Pima County to build shelter for homeless, responding to biz concerns about 'aggressive' panhandlers, drug use
Tucson business owners complain about theft, violence & public sex by unsheltered people; project aimed at 'relief' for local proprietors
Pima County will try to help Tucson business owners who are complaining about homeless people stealing, destroying their stores, acting violently and committing other crimes by converting vacant property near Flowing Wells into a temporary shelter that will also offer in-house social services.
At their meeting last Tuesday, the Pima County Board of Supervisors heard several stories from Tucson business owners about homeless people using drugs, “aggressive panhandling,” camping and having sex on their properties. The supervisors acknowledged that businesses “need some relief,” but a temporary shelter wouldn’t solve the bigger problem of homelessness in Tucson.
County Board Chair Sharon Bronson put the issue on the agenda for discussion, and county staff is already looking at multiple sites for the shelter. County Administrator Jan Lesher said she will come back to the board to ask for funding for the shelter as well as to finalize a job opening for someone to coordinate Pima County and Tucson’s efforts.
A vacant county property at 1010 West Miracle Mile — a bowling alley that was purchased and torn down — “would be the best location” for placing the shelter, according to a Oct. 14 county memo by Lesher. The location, which includes a main building, parking lot and smaller building, is near the northwest intersection with Fairview Avenue on Tucson’s Northwest Side. The county plans to construct a service center on the property next year.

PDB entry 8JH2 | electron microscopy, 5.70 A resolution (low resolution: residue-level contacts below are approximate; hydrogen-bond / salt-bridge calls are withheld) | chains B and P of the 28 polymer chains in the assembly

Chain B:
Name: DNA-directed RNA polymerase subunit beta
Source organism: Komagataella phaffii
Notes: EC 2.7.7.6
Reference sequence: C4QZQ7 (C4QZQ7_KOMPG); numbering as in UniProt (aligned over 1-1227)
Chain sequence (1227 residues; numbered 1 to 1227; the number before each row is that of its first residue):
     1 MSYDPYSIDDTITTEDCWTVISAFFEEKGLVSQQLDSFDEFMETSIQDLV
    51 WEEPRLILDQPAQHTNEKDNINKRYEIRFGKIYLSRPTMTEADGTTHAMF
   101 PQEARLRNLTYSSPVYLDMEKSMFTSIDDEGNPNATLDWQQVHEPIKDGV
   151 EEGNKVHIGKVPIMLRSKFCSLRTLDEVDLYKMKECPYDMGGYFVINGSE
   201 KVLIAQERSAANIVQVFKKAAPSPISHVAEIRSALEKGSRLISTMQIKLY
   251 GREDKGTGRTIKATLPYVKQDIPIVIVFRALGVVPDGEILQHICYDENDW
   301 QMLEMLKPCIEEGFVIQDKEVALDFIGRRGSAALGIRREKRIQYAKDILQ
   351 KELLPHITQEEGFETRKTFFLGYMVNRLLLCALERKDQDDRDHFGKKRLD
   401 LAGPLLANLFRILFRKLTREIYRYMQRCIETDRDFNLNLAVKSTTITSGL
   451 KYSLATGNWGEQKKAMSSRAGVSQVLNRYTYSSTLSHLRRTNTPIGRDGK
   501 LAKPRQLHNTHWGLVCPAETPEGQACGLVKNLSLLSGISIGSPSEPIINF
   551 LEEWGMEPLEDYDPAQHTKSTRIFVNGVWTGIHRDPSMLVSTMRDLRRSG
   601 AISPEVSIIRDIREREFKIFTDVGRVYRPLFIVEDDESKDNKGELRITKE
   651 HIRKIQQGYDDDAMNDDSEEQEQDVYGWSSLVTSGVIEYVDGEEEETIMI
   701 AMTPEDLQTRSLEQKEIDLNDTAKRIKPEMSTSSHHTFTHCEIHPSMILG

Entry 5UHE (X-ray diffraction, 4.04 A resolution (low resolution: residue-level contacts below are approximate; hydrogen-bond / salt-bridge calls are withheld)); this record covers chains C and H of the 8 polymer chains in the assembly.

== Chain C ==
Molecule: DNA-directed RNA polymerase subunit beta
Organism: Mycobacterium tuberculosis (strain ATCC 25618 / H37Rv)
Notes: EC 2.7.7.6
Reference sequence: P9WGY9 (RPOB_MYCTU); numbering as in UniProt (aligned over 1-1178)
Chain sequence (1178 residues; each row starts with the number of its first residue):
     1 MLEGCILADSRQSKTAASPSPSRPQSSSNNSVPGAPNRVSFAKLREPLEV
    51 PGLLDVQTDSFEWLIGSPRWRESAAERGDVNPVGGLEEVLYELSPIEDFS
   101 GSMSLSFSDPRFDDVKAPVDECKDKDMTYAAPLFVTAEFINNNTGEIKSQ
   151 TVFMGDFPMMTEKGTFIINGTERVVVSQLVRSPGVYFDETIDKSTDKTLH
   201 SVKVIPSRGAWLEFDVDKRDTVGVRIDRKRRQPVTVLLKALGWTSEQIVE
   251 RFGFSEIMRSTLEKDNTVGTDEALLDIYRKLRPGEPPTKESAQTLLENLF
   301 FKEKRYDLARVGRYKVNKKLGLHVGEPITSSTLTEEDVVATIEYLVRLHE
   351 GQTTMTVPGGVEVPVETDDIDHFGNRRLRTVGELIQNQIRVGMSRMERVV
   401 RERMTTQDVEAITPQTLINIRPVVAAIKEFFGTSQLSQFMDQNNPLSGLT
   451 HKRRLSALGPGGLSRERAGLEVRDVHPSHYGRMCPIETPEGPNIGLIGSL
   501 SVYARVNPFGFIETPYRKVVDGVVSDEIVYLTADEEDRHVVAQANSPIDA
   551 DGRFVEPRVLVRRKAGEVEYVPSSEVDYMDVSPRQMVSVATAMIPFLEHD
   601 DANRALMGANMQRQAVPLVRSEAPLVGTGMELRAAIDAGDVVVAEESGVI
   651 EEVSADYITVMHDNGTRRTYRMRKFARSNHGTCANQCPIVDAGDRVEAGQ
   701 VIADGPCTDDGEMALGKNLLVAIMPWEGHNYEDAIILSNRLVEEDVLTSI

The shelter is meant to be a “transitional center” and offer county housing, behavioral health and substance abuse services as well as temporary shelter, according to the memo.
Supervisor Adelita Grijalva, whose district is mostly Tucson, said at the meeting that she has doubts about the shelter, saying “we’re trying to create a solution to a bigger problem, and the biggest problem is we just don’t have housing.” She was especially wary about forcing people to stay in the shelter.
“How do we compel people to stay in this shelter?” Grijalva said. “Are we going to arrest people and detain them because they’re homeless? Because there’s no way to compel somebody to participate in this program.”
Grijalva agreed “there needs to be some action” but advocated for more long-term solutions, such as “investing more in workforce development and education.”
Bronson responded saying “I don’t think there’s an immediate solution, but there is an ability to at least give the neighborhoods and the businesses some relief.”